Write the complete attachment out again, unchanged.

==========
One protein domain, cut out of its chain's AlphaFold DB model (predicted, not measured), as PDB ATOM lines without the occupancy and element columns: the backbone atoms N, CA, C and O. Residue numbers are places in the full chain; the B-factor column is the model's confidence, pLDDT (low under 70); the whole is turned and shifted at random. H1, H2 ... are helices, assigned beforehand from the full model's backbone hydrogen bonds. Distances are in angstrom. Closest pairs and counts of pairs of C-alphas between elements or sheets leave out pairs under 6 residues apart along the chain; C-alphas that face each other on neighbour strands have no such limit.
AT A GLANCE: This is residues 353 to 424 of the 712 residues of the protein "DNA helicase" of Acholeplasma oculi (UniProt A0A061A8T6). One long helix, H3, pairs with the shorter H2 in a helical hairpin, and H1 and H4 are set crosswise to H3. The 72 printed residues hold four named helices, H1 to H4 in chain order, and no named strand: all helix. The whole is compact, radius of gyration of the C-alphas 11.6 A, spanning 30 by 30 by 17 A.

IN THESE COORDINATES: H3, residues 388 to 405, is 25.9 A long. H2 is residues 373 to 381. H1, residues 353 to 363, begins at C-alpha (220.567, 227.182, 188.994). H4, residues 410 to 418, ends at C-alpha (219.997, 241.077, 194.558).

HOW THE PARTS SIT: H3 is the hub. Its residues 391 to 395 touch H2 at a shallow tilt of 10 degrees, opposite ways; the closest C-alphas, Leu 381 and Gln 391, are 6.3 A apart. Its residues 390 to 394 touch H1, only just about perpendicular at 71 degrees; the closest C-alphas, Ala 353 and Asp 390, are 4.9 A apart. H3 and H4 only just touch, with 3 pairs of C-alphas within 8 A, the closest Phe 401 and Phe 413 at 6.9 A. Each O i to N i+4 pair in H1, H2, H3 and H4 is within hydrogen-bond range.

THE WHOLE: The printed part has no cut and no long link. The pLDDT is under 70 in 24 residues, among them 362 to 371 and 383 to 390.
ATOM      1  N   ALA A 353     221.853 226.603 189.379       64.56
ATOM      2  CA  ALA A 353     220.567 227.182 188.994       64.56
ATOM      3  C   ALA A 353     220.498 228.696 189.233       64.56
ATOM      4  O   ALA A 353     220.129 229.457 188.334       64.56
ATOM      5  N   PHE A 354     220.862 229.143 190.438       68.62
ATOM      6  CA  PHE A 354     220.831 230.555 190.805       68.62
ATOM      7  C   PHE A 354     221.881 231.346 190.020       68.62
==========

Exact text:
One protein domain, cut out of its chain's AlphaFold DB model (predicted, not measured), as PDB ATOM lines without the occupancy and element columns: the backbone atoms N, CA, C and O. Residue numbers are places in the full chain; the B-factor column is the model's confidence, pLDDT (low under 70); the whole is turned and shifted at random. H1, H2 ... are helices, assigned beforehand from the full model's backbone hydrogen bonds. Distances are in angstrom. Closest pairs and counts of pairs of C-alphas between elements or sheets leave out pairs under 6 residues apart along the chain; C-alphas that face each other on neighbour strands have no such limit.
AT A GLANCE: This is residues 353 to 424 of the 712 residues of the protein "DNA helicase" of Acholeplasma oculi (UniProt A0A061A8T6). One long helix, H3, pairs with the shorter H2 in a helical hairpin, and H1 and H4 are set crosswise to H3. The 72 printed residues hold four named helices, H1 to H4 in chain order, and no named strand: all helix. The whole is compact, radius of gyration of the C-alphas 11.6 A, spanning 30 by 30 by 17 A.

IN THESE COORDINATES: H3, residues 388 to 405, is 25.9 A long. H2 is residues 373 to 381. H1, residues 353 to 363, begins at C-alpha (220.567, 227.182, 188.994). H4, residues 410 to 418, ends at C-alpha (219.997, 241.077, 194.558).

HOW THE PARTS SIT: H3 is the hub. Its residues 391 to 395 touch H2 at a shallow tilt of 10 degrees, opposite ways; the closest C-alphas, Leu 381 and Gln 391, are 6.3 A apart. Its residues 390 to 394 touch H1, only just about perpendicular at 71 degrees; the closest C-alphas, Ala 353 and Asp 390, are 4.9 A apart. H3 and H4 only just touch, with 3 pairs of C-alphas within 8 A, the closest Phe 401 and Phe 413 at 6.9 A. Each O i to N i+4 pair in H1, H2, H3 and H4 is within hydrogen-bond range.

THE WHOLE: The printed part has no cut and no long link. The pLDDT is under 70 in 24 residues, among them 362 to 371 and 383 to 390.
ATOM      1  N   ALA A 353     221.853 226.603 189.379       64.56
ATOM      2  CA  ALA A 353     220.567 227.182 188.994       64.56
ATOM      3  C   ALA A 353     220.498 228.696 189.233       64.56
ATOM      4  O   ALA A 353     220.129 229.457 188.334       64.56
ATOM      5  N   PHE A 354     220.862 229.143 190.438       68.62
ATOM      6  CA  PHE A 354     220.831 230.555 190.805       68.62
ATOM      7  C   PHE A 354     221.881 231.346 190.020       68.62